Let’s Talk Turkey

I found some valuable information in the Milwaukee/Journal Sentinel’s Food section this morning. I personally “brine” my turkey the day before I roast. You can find this recipe under “Fall/Harvest” in my blog.

Frozen or fresh? My first decision was whether to buy a frozen or fresh turkey. Frozen turkeys are less expensive than fresh, and can be purchased weeks in advance if you have the freezer space; however, you have to be sure to allow plenty of time to thaw.

Fresh turkeys are more often free-range or organic and can be purchased at the last minute, but they will last only a few days in the refrigerator. According to Butterball Turkey Talk-Line director Mary Clingman, you can make a fresh turkey last longer by placing it in the freezer for a few hours to drop its temperature, then returning it to the bottom of the fridge, which is usually the coldest area.

Size: One pound per person is the general rule for selecting a bird properly sized for your gathering. This will allow for a reasonable amount of leftovers. I went with the smallest turkey I could find, an 11.5-pounder, figuring my husband and I might have a few guests over – at most – for this preholiday, practice turkey roast (you’ll see how well those plans held up).

Thawing : If you’re going with a frozen bird, the next crucial step comes days before Thanksgiving. Butterball has declared the Thursday before Thanksgiving to be National Thaw Day as a reminder to move your turkey from the freezer to the fridge, or at least to start thinking about it.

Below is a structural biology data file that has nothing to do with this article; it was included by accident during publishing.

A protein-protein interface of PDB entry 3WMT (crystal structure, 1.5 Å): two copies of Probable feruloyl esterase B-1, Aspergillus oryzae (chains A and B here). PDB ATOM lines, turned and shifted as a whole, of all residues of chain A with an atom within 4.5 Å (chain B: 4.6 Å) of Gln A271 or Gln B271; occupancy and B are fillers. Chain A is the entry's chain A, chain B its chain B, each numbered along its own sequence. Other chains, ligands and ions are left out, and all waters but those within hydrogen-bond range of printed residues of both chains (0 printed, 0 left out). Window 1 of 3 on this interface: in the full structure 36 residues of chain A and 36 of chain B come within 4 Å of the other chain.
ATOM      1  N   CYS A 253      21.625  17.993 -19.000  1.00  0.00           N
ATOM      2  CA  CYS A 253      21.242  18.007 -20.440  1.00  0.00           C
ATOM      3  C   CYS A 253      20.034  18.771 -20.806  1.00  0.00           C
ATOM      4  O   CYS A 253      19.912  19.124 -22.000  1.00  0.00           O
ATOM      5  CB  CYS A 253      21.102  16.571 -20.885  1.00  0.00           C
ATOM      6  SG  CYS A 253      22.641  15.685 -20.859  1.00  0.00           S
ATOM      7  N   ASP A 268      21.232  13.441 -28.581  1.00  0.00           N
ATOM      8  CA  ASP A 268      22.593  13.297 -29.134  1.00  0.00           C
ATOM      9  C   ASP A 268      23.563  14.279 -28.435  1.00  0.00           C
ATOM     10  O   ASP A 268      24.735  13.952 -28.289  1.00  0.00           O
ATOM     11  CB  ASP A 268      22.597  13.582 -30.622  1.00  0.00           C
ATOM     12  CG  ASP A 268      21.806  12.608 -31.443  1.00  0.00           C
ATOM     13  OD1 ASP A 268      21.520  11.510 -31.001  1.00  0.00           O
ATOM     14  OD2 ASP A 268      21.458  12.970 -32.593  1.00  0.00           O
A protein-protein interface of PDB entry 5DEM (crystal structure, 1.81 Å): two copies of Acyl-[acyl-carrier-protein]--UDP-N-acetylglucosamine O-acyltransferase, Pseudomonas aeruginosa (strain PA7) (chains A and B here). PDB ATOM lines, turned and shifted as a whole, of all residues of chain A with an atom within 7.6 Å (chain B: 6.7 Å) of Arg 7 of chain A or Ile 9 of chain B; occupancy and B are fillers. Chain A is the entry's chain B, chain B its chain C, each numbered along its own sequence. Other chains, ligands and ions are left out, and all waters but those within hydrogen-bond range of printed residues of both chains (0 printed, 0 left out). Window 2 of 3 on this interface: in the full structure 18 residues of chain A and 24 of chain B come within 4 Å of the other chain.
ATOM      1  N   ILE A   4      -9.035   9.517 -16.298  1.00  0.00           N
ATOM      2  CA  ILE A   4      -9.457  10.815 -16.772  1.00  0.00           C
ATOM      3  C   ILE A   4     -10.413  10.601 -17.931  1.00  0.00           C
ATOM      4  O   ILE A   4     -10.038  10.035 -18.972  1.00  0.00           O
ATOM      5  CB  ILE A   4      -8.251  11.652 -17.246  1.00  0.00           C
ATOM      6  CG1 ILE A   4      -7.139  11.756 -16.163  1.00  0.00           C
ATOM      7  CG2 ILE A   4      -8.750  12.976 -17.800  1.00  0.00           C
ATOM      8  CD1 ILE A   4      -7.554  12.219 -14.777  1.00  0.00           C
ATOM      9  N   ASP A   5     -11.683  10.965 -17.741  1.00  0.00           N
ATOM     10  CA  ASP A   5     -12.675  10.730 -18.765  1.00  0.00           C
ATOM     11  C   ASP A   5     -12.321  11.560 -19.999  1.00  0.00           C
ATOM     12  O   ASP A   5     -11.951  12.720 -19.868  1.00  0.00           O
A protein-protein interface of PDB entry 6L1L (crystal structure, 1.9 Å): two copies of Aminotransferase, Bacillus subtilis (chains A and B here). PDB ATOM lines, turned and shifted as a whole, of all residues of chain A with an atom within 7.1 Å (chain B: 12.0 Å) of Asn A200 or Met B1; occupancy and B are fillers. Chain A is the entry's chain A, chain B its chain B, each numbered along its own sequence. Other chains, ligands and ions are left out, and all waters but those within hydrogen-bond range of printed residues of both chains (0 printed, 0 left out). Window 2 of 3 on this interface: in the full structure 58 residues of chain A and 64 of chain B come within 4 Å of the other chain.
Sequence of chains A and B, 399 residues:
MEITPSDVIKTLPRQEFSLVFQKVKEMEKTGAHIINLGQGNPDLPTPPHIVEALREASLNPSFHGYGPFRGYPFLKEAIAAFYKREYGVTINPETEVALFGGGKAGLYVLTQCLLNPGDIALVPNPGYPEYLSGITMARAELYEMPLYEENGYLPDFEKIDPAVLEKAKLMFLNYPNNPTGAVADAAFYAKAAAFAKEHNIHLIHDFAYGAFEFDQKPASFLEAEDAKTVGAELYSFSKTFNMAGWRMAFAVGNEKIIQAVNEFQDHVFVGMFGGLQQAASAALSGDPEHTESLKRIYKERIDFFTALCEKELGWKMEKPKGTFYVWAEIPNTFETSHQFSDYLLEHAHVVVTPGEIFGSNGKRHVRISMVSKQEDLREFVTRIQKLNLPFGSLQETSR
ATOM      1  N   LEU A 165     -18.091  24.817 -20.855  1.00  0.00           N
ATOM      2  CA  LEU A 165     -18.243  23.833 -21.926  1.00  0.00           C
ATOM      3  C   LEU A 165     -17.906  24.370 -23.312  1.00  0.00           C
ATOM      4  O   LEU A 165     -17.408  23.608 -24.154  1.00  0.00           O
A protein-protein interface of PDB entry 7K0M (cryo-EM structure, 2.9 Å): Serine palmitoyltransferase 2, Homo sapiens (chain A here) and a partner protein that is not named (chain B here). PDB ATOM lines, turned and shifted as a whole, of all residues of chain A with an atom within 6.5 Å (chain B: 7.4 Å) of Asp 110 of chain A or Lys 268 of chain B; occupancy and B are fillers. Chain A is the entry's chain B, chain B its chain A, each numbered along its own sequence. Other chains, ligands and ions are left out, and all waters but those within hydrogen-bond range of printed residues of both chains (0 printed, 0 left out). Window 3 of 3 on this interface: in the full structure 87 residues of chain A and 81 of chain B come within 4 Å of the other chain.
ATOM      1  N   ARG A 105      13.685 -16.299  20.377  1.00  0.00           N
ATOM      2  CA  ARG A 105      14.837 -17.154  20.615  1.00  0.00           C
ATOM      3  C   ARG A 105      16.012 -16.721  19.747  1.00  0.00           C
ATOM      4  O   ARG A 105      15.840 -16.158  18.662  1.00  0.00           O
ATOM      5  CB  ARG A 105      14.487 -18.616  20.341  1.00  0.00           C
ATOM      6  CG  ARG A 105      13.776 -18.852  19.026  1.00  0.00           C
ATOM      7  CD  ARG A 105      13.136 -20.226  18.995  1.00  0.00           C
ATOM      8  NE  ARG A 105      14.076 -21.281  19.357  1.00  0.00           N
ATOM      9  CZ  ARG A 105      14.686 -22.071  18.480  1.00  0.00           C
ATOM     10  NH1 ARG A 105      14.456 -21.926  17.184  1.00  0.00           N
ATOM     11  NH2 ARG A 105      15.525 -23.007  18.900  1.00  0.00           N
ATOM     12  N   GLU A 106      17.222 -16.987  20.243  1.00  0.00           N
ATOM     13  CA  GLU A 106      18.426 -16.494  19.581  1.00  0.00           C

The general rule of thawing is 24 hours for every 4 pounds of turkey in a fridge set at about 40 degrees. To be safe, I gave mine four days, but it wouldn’t have been a bad idea to start thawing even earlier than that. You can wait up to four days to cook it once it’s fully thawed, which ensures the bird’s temperature will be between 35 and 40 degrees.

You’ll want to place the turkey on a pan or in a plastic bag to prevent leaks in the fridge. If you find yourself without enough time to thaw it in the refrigerator, you can place the turkey in a sink or cooler (or even a bathtub, as my cousin once had to do) filled with cold water, breast side down.

This method will take 30 minutes per pound of turkey if you’re changing the water every half-hour. If that seems like too much work, you can forget about changing the water, but it will take several hours longer (the frozen turkey cools the water).

And if you completely forget to thaw your turkey, or it’s still a bit frozen on Thanksgiving morning, Clingman says not to worry. You can cook a turkey from the frozen state. It may take a couple of hours longer, and you won’t be able to remove the neck, giblets and gravy packets or insert the meat thermometer before placing it in the oven, but in the end it should taste perfectly delicious.

Preparing the bird: Once thawed, the turkey requires a little preparation. Free it from its plastic wrapping, rinse it well, inside and out, and dry it with paper towels. My turkey still had some ice in the cavity, despite my conservative thawing time, but this didn’t mean the meat was still frozen; it just had some frozen liquid hanging around. A good, strategic rinse took care of that.

You also need to remove the neck, gravy packet and giblets. This proved to be my first real challenge of the day. I easily found the neck and gravy packet tucked into the main cavity, but the giblets were elusive. After searching high and low, I concluded that our bird was missing its giblets and moved on.

Fast forward to the turkey being carved, and sure enough, out popped a little packet with the giblets. It didn’t hurt anything to be cooked right inside the bird, as the bag is oven-safe, but it’s probably best to find it before it goes in the oven – if only to save yourself the embarrassment.

While the neck and gravy packets are usually found in the main cavity, the giblets are stored in the neck cavity. Unfold the neck skin to get into the cavity and remove them. Then, after rinsing and drying the bird, use the neck skin to hold the wings akimbo – or lifted up as you would look holding your hands behind your head with your elbows out.


Reference: Milwaukee/Journal Sentinel Food Section, Wednesday November 16, 2011

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